Significant changes on the 61G flow field today... still a number of small breakouts on the Pali this morning... but a very large flow was discovered within about a half-mile of the Pu'u 'O'o vent. Huge plates of hardened pahoehoe lava were floated on a river of lava that snaked its way several hundred yards downslope. Spectacular! Raggedy Ann Ducky joined Leilani, Bruce Omori and me as Paradise Helicopters' outstanding pilot, Sean Regehr flew us stealthily over the hot liquid rock... mahalo Sean! And don't forget... we'll have lots of interesting personalities on the upcoming "VolcanoScapes" series entitled "Hot Seat Hawaii!" Check out our brand new website hotseathawaii.com and meet the cast.

March 8, 2018 Big Spillway Flow from Mick Kalber on Vimeo.

March 13, 2018

Weekly Volcanic Activity Report: 28 February to 5 March 2018
Via Smithsonian Institution - Global Volcanism Program / US Geological Survey

Ambae | Vanuatu
Based on satellite and webcam observations, the Wellington VAAC reported that during 4-6 March ash plumes from Ambae rose to altitudes of 3.7-4.6 km (12,000-15,000 ft) a.s.l. and drifted NE and N.

Kadovar | Papua New Guinea
According to the Darwin VAAC a pilot observed an ash plume from Kadovar on 2 March drifting SE at an altitude of 4 km (13,000 ft) a.s.l.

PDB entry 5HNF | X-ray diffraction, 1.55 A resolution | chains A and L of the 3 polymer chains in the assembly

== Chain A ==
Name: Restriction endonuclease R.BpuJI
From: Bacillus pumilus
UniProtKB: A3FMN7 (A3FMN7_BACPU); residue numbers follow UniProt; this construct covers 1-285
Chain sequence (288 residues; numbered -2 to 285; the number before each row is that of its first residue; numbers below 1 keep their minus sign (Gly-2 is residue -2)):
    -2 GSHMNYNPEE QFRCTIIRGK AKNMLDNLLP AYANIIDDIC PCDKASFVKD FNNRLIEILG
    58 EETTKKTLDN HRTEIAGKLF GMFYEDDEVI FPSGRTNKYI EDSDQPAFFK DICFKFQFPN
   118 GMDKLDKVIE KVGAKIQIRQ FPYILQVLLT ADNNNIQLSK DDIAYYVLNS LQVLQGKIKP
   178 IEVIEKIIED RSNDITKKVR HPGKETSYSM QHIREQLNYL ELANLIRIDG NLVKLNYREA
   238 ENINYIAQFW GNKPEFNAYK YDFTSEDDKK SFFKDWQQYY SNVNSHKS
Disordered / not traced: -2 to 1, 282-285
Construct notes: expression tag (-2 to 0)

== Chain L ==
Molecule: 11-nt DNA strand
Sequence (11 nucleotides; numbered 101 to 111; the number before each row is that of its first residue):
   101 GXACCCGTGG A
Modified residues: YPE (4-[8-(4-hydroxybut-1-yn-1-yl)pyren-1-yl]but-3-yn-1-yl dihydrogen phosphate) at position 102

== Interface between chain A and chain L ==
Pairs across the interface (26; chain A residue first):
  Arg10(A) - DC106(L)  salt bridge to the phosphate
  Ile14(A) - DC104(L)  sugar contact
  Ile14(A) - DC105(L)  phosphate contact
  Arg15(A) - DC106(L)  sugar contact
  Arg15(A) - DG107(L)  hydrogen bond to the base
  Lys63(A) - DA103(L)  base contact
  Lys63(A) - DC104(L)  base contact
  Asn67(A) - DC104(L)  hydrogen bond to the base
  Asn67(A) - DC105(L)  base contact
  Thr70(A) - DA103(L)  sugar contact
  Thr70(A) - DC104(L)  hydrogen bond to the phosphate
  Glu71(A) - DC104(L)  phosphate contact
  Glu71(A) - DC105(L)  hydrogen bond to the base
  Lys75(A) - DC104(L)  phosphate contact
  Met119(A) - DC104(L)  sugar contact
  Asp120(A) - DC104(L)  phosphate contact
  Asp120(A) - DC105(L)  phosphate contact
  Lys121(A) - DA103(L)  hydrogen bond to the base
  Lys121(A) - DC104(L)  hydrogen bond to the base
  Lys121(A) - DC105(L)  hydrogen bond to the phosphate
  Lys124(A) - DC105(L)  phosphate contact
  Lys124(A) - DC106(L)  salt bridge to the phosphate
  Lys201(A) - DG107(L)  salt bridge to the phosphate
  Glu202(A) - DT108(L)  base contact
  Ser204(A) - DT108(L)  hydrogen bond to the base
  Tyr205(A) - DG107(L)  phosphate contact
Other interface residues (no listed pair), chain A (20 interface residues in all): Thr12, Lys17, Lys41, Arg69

Kirishimayama | Kyushu (Japan)
JMA reported that volcanic earthquakes at Shinmoedake (Shinmoe peak), a stratovolcano of the Kirishimayama volcano group, increased during 24-25 February. Volcanic tremor began to be recorded at 0815 on 1 March and intensified within a few hours. Residents in Takahara-machi, 12 km E (Miyazaki prefecture), reported ashfall at 1100; poor weather conditions prevented visual observations of the volcano. Later that day a small eruption was confirmed. Ashfall was reported in the Takahara-cho neighborhood, 12 km E (Miyazaki prefecture), around 1615. The eruption was observed at 1707 during an overflight. The sulfur dioxide flux was 5,500 tons/day, but then decreased to 2,200 tons/day on 2 March. During 2-3 March gray ash plumes rose as high as 1 km above the crater, and ash fell in Takahara-cho on 3 March. Ash plumes rose 400 m on 4 March. Explosive events on 6 March generated ash plumes that rose 2.3 km. During an overflight observers noted new lava on the E side of the crater, and plumes rising from both the center of the crater and an area on the N side. Ashfall was confirmed over a wide area from Kirishima prefecture and Kagoshima prefecture to the S, to Miyakonojo city (Miyazaki prefecture) to the E. A high number of volcanic earthquakes continued to be recorded. The Alert Level remained at 3 (on a scale of 1-5).

Kusatsu-Shiranesan | Honshu (Japan)
JMA reported that during 26 February-5 March the number of volcanic earthquakes recorded at the Kusatsu-Shiranesan complex remained elevated. The Alert Level remained at 3 (on a 5-level scale).

Weekly Volcanic Activity Report: 21 to 27 February 2018